Karen Anne Carpenter (March 2, 1950 – February 4, 1983) was an American singer and drummer. In addition to being a drummer and a singer, Karen Carpenter could also play the electric bass guitar. She and Richard Carpenter, her brother, formed duo The Carpenters in the 1970s. Her skills as a drummer earned admiration from drumming luminaries and peers. she is best known also for her vocal performances. She had a contralto vocal range. Carpenter suffered from anorexia nervosa, an eating disorder that was little known at the time.
She died at age 32 from heart failure caused by complications related to her illness. Carpenter's death led to increased visibility and awareness of eating disorders. Carpenter started out as both the group's drummer and lead singer, and she originally sang all her vocals from behind the drum set. Because at 5 feet 4 inches tall it was difficult for people in the audience to see her behind her drum kit, she was eventually persuaded to stand at the microphone to sing the band's hits while another musician played the drums.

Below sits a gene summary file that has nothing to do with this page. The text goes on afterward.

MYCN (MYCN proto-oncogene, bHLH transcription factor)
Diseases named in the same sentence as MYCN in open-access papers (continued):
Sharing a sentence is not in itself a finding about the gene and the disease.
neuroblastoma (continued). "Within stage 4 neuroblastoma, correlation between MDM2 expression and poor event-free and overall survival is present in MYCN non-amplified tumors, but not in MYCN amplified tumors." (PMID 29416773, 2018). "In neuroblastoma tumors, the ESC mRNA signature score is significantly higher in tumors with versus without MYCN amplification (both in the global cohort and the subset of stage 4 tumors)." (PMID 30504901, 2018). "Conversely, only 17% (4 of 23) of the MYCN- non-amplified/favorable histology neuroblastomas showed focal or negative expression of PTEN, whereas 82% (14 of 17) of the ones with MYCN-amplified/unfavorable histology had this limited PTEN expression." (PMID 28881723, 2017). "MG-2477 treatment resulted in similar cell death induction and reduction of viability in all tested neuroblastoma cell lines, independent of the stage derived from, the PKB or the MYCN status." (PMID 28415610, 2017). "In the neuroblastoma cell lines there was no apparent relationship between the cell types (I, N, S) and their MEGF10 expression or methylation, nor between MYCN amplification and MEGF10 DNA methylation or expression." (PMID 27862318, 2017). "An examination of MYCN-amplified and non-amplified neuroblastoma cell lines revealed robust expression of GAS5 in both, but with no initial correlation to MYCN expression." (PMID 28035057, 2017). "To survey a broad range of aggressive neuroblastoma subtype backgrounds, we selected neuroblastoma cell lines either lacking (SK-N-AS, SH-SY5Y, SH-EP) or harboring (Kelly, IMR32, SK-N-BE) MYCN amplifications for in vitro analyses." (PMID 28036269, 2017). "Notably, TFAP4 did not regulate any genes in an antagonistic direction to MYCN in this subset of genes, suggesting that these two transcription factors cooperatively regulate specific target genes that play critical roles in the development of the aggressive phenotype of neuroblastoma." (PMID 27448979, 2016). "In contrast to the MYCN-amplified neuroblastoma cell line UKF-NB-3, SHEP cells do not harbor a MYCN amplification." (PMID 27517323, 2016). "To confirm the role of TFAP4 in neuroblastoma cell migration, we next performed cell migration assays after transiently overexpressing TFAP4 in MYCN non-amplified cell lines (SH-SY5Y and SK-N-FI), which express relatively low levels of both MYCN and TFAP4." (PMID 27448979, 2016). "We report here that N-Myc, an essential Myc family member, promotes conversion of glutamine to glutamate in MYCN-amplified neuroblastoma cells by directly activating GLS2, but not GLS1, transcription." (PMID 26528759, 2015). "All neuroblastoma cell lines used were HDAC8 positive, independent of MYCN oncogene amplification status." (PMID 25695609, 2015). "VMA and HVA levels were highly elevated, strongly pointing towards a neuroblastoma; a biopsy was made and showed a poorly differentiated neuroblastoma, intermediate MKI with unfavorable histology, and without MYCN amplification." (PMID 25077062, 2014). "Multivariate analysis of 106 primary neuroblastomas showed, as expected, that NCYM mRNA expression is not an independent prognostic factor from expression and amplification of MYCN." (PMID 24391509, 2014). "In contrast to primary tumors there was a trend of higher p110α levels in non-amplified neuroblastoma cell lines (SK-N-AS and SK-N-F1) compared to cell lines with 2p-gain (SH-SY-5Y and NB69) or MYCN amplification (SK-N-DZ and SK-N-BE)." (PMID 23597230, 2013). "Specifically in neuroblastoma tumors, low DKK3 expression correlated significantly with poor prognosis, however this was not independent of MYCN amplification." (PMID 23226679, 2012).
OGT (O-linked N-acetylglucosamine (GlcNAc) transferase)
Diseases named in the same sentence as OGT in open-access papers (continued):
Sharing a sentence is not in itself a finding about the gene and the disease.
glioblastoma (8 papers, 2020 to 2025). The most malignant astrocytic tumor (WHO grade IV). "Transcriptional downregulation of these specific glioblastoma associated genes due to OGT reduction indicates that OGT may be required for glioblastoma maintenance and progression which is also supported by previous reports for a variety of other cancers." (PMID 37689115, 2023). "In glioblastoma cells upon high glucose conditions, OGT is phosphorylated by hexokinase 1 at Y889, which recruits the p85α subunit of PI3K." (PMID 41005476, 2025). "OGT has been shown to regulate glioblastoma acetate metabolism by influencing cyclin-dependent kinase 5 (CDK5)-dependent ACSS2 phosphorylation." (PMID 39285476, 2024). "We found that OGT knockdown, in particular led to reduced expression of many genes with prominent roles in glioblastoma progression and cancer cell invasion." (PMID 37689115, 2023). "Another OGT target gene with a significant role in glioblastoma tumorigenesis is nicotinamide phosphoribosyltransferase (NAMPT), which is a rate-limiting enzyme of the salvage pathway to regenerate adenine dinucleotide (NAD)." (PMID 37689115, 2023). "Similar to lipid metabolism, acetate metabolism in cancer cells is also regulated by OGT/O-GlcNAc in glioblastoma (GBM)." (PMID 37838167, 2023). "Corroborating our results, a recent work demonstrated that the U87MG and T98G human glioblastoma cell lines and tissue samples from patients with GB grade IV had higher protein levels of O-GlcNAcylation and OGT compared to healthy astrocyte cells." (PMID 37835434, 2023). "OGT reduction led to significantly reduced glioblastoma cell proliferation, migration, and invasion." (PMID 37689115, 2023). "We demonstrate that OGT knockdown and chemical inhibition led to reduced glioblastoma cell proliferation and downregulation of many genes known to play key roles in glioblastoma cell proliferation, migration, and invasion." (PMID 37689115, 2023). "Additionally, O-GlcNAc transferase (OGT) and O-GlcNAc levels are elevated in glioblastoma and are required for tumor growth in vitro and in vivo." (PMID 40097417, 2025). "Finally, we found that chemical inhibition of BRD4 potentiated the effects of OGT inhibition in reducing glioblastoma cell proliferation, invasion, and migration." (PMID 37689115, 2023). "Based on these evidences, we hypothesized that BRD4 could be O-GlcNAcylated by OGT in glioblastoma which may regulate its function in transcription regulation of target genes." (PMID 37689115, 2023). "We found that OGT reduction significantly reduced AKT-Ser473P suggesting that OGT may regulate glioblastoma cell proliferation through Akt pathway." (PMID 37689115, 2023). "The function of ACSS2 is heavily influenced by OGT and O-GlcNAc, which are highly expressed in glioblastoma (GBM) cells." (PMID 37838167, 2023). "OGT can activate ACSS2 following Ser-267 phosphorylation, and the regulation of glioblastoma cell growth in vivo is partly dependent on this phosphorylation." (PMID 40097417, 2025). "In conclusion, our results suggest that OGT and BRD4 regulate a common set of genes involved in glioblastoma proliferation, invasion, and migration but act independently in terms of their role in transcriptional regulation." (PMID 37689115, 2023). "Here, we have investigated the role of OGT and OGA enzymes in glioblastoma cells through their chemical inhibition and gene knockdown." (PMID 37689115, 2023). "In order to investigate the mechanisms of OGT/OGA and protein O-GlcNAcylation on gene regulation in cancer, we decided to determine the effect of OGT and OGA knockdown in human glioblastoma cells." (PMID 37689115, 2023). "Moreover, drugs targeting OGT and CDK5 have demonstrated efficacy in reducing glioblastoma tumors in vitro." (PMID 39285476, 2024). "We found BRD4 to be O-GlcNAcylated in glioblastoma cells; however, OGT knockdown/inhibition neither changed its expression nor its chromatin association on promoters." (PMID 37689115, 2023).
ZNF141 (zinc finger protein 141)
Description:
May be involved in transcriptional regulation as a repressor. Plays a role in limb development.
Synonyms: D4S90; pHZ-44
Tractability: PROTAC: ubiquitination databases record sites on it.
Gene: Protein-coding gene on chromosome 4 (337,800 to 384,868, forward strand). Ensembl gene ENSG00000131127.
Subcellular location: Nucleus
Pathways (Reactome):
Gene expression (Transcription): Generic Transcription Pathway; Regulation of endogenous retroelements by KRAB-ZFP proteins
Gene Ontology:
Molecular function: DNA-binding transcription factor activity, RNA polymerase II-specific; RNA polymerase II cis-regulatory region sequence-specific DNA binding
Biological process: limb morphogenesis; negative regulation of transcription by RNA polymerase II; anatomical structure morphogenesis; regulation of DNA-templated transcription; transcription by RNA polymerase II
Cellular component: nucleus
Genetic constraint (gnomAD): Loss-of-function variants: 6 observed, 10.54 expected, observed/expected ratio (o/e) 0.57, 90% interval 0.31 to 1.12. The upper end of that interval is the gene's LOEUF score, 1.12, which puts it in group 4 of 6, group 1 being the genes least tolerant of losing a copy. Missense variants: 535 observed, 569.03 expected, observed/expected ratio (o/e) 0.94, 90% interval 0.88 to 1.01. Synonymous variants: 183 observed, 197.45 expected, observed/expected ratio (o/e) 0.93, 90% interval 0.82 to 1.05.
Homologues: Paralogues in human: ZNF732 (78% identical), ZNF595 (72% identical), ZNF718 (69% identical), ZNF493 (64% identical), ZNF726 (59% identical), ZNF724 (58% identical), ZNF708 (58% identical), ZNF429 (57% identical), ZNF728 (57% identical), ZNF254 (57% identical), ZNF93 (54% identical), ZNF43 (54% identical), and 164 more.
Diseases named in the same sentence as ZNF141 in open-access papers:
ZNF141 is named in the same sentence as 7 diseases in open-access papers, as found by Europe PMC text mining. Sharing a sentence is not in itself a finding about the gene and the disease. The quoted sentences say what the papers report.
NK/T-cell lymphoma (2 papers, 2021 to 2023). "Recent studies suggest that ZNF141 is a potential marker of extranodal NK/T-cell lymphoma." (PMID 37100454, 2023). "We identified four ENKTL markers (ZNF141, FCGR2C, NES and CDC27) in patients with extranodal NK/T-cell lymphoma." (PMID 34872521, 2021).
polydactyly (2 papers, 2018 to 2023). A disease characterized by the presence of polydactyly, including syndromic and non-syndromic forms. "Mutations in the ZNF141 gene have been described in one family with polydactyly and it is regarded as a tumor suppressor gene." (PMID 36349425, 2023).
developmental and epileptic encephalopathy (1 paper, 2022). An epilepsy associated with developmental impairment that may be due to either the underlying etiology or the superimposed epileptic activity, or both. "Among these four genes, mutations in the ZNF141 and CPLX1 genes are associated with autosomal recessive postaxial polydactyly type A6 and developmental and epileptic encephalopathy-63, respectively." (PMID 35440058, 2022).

After the release of Now & Then in 1973, the albums tended to have Carpenter singing more and drumming less. At this time her brother developed an addiction to Quaaludes. The Carpenters frequently cancelled tour dates, and they stopped touring altogether after their September, 1978.
The acting Los Angeles County coroner performed the autopsy on Karen Carpenter. The results of the autopsy and cause of death were released to the public on March 11, 1983 by way of a press conference and accompanying press release. A drug or medication overdose was explicitly ruled out. The cause of Karen Carpenter's death was stated as "emetine cardiotoxicity due to or as a consequence of anorexia nervosa. What was not specified in the report was how the emetine got into Carpenter's system.